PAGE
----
In 2018, Associate Professor Barbara Bollard from AUT DroneLab led a team to Antarctica to collect data for the Antarctic Heritage Trust (AHT) Sir Edmund Hillary’s Hut Virtual Reality Experience developed by AUT scientists and digital designers.
Sir Edmund Hillary’s Hut was Scott Base’s first building and was conserved by AHT in 2017. The Virtual Reality (VR) experience allows users to tour the five rooms of the building and learn more about how the early explorers lived and worked in Antarctica more than 60 years ago. Learn more about the project here.
Read below for Q&A with Assoc Professor Barbara Bollard about what researching in Antarctica is like.
What is this project about?
This project is about sharing one of New Zealand’s iconic treasures with the global community through immersive experiences.
What did the team do in Antarctica?
My background is in conservation planning. I use remote sensing and imagery to help with large-scale conservation plans. My team and I went down to Antarctica to gather raw data. We did this through LIDAR technology and photos.
Essentially, we photographed all the interiors of Hillary’s Hut and the objects, with specialised sensors. We used drones for the exteriors. Back at AUT, the data was converted so it could be used in virtual reality.
What was Antarctica like?
It’s so cold down in Antarctica (some locations were lower than minus 20 degrees) that none of us knew if the equipment would even work. There were all sorts of challenges. But we’ve been going to Antarctica as a team since 2014 so we are used to the struggles and coming up with new ways of dealing with the conditions. Working in Antarctic is challenging and everything depends on the team of people you have with you. We don't have the luxury of time or the ability to pop back down if we make a mistake. So it has to be the right people who are highly capable and work quickly, efficiently and with the utmost respect for each other.
Antarctica is such an incredibly special place and so I want some of the amazement to hit through the VR experience we created. I hope the public get lots of fun out of the immersive experience.
How did scientists and designers work together on this project?
It was quite novel to collect all this data for such a large area and put that into VR. AUT DroneLab and XR Lab students worked together to clean up the data and find a process for it. Their different academic backgrounds and skills were integral to bringing everything together. None of them had worked on a project of this scale before so it was exciting for them to see the project transition from raw data to the full VR experience.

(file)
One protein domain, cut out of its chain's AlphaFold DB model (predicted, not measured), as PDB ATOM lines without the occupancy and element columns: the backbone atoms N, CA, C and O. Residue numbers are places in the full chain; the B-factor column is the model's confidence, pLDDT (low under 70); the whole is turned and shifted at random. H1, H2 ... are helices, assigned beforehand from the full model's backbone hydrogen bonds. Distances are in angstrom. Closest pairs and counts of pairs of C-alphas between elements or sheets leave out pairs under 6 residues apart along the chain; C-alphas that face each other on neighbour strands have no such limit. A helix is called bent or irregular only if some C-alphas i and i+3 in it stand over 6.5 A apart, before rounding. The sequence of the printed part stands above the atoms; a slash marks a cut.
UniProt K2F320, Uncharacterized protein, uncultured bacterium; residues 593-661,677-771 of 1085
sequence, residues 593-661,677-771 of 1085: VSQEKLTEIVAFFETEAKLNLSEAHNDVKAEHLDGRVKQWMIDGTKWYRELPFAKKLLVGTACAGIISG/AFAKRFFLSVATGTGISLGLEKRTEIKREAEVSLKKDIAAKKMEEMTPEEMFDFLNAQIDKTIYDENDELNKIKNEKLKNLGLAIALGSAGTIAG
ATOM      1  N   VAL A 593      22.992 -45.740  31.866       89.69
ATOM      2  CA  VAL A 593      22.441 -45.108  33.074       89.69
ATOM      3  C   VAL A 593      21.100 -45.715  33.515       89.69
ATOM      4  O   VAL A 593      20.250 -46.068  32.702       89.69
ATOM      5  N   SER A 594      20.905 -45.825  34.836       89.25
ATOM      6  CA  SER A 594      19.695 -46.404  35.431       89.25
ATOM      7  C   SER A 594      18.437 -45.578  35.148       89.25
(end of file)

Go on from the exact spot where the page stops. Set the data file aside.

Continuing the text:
The results are just mind-blowing. The work itself is ground-breaking. To me, artists and designers working together to visualise scientific data is the next logical step into the future.
I can’t wait for the public to be able to put on their headsets and walk through Hillary’s Hut for themselves.
What was the highlight of working on the project?
What I loved about this project was the blend of art and science.
My team and I map landscapes using drones and other new technology so the models we get from the data collected is accurate to within a few centimetres. Virtual Reality transforms that data and makes it accessible.
As a scientist, for years, I have gone out and got the data and created 2D maps and put them into plans. But turning it into VR instead makes it more real. It brings the data alive and makes it engaging for different audiences and communities. I hope that it will inspire them to care about the incredibly special place Antarctica is and, hopefully inspire them to get involved.
The AUT team that collected data for this project includes Professor Len Gillman, Ashray Doshi, and Dr Melinda Waterman. The science students that worked on this project are Julia King, Ryan Smith and Rose Nichol-Foster.